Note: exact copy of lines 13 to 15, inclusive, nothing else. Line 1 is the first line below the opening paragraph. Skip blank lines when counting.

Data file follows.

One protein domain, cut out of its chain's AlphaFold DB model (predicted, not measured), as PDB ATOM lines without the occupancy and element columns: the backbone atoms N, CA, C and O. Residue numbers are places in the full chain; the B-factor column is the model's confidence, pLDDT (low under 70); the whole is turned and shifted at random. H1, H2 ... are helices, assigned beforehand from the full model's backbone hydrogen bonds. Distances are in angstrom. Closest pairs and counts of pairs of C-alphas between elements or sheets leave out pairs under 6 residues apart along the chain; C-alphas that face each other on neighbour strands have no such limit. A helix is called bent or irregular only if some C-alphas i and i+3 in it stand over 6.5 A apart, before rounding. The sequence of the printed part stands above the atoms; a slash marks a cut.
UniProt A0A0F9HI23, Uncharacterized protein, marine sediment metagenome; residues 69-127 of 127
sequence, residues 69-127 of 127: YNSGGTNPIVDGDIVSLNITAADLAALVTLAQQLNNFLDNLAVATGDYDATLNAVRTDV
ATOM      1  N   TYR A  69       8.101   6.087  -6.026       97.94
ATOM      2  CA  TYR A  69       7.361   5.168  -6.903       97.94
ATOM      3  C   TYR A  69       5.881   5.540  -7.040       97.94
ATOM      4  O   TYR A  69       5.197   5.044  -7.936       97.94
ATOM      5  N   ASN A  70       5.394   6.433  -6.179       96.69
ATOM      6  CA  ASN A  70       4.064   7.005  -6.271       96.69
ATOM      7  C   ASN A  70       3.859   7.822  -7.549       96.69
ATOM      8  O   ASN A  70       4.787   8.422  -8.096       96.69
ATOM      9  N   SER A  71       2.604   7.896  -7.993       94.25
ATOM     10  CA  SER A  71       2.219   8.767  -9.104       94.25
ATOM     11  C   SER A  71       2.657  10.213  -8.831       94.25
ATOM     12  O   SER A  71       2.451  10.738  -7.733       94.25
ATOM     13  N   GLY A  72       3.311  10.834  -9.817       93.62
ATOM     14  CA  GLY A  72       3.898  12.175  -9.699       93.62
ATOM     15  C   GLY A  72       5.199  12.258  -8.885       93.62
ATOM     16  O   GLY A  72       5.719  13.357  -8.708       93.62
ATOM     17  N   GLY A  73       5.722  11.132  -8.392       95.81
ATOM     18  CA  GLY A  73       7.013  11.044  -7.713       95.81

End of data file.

ATOM     11  C   SER A  71       2.657  10.213  -8.831       94.25
ATOM     12  O   SER A  71       2.451  10.738  -7.733       94.25
ATOM     13  N   GLY A  72       3.311  10.834  -9.817       93.62